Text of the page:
Neither plant nor animal, the mushroom usually gets lumped in with the former but genetically it’s closer to the latter. In fact, mushrooms and people are members of the same biological superkingdom, Opisthokonta, which excludes plants; we shared a common ancestor with fungus about 600 million years ago. But while mushrooms are an odd genre of organism, that’s nothing compared to what lies beneath and supports them. The mushroom is just the fruiting body of the underground network of fungal threads known as the mycelium.
For today’s edition of Dear Mark, we’ve got a three-parter. First, I draw on my experiences as a parent and observer of the new generation of Primal parents to tackle a big topic: how to maintain a Primal mindset as a new parent beset by all the crazy, often unreasonable demands of modern parenting. It’s not as bad or as hard as you think. Next, I discuss whether or not corn tortillas are really an issue for someone who enjoys eating them for her 80/20. Are they as problematic as other grain-based foods? Finally, I explore the purpose of pain.
Episode #32 of The Primal Blueprint Podcast is now live, and I’m answering reader questions about statins, CoQ10 depletion, the nature of hunger, and much more. If you have any ideas for future podcasts, please let us know by using the blue “Submit a Question” button in the sidebar!
Research of the Week
Most French wines contain plasticizers.
When it comes to polyunsaturated fats, the animal-based ones – DHA, EPA, and AA – are far more oxidatively stable than the plant-based ALA and linoleic acid.
Some mornings, nothing hits the spot like a breakfast sandwich. Skip the fast food drive-through and doughy English muffin and instead make yourself this wholesome protein-packed Primal Egg McMuffin.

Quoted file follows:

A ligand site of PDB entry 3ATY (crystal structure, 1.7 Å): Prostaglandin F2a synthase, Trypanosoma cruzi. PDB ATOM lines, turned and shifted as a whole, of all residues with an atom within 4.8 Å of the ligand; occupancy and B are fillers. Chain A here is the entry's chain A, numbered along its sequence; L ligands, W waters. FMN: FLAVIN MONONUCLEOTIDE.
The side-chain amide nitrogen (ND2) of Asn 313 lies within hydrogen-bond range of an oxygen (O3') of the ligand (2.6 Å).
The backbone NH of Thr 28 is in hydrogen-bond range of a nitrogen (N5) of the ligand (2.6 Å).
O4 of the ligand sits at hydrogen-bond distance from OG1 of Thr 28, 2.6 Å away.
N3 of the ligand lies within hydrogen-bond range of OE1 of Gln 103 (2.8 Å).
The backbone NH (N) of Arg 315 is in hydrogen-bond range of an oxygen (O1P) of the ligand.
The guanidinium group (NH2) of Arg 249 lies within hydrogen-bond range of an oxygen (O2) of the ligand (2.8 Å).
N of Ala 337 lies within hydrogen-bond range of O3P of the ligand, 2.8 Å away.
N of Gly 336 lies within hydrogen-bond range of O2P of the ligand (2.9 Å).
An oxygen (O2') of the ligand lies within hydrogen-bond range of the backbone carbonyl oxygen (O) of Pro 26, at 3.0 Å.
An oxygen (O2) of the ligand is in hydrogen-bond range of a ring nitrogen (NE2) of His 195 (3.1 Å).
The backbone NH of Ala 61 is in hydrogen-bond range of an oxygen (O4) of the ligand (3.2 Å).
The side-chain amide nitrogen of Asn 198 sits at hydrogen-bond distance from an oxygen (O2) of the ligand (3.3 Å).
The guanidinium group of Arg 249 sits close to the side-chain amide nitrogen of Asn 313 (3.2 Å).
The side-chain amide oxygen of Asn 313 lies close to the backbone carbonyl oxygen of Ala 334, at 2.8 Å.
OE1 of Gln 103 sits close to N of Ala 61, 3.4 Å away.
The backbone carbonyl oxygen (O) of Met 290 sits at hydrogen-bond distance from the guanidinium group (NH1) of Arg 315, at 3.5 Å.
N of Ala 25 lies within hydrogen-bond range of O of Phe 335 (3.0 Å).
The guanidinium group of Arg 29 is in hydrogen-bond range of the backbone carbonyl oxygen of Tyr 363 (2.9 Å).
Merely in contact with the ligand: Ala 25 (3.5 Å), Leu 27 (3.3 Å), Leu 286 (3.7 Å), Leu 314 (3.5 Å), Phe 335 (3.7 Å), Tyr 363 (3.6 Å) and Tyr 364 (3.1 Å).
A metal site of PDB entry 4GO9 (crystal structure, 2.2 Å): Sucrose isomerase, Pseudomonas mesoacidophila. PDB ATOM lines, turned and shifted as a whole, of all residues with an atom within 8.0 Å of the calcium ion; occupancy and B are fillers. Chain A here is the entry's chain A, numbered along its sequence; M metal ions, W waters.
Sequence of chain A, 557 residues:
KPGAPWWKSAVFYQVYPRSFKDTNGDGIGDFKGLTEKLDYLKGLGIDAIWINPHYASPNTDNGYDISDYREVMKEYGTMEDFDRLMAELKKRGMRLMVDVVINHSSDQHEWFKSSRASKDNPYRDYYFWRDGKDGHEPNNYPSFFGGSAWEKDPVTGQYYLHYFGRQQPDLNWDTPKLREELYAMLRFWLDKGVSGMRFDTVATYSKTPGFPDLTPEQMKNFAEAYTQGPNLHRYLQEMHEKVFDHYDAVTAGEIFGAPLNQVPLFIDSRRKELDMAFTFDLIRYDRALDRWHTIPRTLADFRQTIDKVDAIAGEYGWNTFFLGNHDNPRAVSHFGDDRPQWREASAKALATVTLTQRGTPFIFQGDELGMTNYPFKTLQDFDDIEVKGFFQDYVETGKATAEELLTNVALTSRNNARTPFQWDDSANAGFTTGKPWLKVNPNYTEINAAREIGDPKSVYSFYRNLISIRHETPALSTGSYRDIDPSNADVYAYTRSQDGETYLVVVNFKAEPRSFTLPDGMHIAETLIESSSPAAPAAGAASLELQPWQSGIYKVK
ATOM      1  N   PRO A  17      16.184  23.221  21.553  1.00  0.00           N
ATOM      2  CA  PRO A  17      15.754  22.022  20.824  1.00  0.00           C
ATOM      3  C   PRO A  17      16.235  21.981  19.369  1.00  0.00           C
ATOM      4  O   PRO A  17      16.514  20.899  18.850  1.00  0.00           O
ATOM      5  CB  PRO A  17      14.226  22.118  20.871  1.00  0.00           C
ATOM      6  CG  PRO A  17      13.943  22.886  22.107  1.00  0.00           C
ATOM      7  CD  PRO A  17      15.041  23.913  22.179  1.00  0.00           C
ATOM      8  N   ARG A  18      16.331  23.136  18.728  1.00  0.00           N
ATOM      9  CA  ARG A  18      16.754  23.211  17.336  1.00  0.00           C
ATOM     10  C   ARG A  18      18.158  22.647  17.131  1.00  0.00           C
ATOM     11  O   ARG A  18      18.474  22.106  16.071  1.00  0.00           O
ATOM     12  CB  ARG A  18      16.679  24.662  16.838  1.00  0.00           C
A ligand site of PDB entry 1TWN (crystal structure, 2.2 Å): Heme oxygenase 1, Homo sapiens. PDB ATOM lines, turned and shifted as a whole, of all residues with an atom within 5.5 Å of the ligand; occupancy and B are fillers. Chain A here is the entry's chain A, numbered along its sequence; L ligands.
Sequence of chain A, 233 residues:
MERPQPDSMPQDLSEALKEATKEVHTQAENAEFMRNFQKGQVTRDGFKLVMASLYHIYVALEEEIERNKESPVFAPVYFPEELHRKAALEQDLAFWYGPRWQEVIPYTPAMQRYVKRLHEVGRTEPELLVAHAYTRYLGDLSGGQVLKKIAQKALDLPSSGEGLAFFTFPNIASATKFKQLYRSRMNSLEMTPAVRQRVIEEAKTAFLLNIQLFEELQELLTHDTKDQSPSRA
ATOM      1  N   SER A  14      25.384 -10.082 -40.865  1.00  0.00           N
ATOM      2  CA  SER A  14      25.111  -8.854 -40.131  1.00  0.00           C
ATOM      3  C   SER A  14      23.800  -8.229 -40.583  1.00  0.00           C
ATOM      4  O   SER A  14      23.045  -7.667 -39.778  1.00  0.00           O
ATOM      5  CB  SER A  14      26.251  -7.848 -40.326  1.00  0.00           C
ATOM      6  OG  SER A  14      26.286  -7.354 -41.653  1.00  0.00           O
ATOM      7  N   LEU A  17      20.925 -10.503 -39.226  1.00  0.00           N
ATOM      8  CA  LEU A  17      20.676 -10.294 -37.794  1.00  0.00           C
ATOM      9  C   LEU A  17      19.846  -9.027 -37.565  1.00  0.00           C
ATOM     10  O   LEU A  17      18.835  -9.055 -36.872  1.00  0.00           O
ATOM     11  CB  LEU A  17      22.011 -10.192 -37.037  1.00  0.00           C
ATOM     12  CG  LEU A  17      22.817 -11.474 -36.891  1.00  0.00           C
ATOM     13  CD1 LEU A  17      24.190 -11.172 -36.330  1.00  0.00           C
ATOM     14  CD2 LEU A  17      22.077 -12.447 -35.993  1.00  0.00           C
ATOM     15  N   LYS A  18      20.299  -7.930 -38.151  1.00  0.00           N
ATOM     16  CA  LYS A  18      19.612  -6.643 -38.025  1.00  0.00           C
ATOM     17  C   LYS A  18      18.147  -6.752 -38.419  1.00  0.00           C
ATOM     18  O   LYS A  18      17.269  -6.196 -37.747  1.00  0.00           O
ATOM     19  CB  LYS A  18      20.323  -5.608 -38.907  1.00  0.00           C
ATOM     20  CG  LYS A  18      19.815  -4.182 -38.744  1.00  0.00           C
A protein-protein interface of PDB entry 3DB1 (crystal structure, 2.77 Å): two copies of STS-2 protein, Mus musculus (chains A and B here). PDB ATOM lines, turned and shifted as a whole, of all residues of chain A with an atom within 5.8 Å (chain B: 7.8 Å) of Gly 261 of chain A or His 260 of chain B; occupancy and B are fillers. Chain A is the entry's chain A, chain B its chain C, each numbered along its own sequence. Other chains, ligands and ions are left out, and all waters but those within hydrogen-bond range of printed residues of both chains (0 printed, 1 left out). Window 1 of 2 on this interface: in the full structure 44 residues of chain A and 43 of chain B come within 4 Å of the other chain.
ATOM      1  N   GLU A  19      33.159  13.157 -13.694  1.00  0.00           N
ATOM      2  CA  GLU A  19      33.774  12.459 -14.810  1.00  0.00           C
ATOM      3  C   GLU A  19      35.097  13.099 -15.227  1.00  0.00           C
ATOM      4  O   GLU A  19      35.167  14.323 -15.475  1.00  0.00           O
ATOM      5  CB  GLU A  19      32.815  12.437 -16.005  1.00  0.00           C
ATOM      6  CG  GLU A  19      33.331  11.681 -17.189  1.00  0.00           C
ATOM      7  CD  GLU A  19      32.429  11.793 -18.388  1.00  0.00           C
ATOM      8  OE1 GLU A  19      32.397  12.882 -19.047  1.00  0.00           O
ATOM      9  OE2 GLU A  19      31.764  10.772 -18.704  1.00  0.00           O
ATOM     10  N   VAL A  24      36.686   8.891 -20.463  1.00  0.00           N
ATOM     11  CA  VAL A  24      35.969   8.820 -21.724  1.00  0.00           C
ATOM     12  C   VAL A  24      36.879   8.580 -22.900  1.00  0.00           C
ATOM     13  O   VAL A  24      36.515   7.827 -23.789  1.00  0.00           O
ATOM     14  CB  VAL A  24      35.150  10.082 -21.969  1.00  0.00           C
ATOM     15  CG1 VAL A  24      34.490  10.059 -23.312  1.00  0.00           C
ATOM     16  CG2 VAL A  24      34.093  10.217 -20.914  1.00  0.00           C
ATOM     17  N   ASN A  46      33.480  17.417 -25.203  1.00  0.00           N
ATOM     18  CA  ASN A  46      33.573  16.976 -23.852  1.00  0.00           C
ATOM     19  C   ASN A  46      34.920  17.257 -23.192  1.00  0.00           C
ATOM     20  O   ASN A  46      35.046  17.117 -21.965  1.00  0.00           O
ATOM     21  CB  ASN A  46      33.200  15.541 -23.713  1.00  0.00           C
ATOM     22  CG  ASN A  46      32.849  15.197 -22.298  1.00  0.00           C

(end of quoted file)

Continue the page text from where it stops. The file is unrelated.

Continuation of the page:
Eggs, with no other ingredients added, can easily be made into “English muffins” by using a biscuit cutter as a mold. Add a basic burger (seasoned like breakfast sausage, if you like) and a strip of bacon and breakfast is served.
A pound (450 g) of ground meat and a dozen eggs will make 6 sandwiches. If you’re making just one or two breakfast sandwiches, plan to use about 2.5 ounces (70 g) of ground meat, 2 eggs and 1 strip of cooked bacon for each sandwich. However, the sandwiches keep fairly well in the fridge for a few days so don’t hesitate to make a bigger batch for grab-and-go eating in the morning.
It’s Friday, everyone! And that means another Primal Blueprint Real Life Story from a Mark’s Daily Apple reader. If you have your own success story and would like to share it with me and the Mark’s Daily Apple community please contact me here. I’ll continue to publish these each Friday as long as they keep coming in. Thank you for reading!
In January 2011 my husband and I began a primal lifestyle cold turkey, after many years of failed attempts at other diets and changes. We experienced great success with both losing weight and health improvements and were the MDA Friday success story in July 2012.
In April of 2013, we traveled to PrimalCon in Oxnard, CA, and met Mark and a whole slew of like-minded friends. The entire trip was very empowering and invigorating (and not just because of the ice cold ocean plunge!). On the plane ride home we decided it was time to start taking control of the way we wanted to live and do something about the growing unhappiness with the location of our home.
There’s that infamous question interviewers often ask job candidates to try to catch them off guard: “Name one of your negative qualities and talk about how it’s played out in the workplace.” Some people end up stunned by the question and stammer their way through some off-the-cuff remark they hope isn’t too fatal. Others, however, heard about some version of this question on LinkedIn or from their best friend’s girlfriend’s cousin down at 31 Flavors and spent days strategizing an answer: “Crap – what could I say that might satisfy the committee but not make me look bad?” I’d venture to say a sizable percentage of these folks settle on “confessing” their overcommitment to their jobs and a minor penchant to overwork. After all, what could be more endearing, right? What could make us look better in an interview or even a social venue than to come across as being diligent, virtuous and important enough to work as much as possible? (So says the dominant culture anyway.) We pay a price for this virtue, however. A recent survey suggests that more than half of us are stressed out over our work situations. Research demonstrates that Americans are working more hours than they have in decades since national statistics were regularly gathered. Likewise, we’re apparently working more than our counterparts in the rest of the industrialized world. (There’s a bummer of a fact for you.) If Grok were a fly on the wall…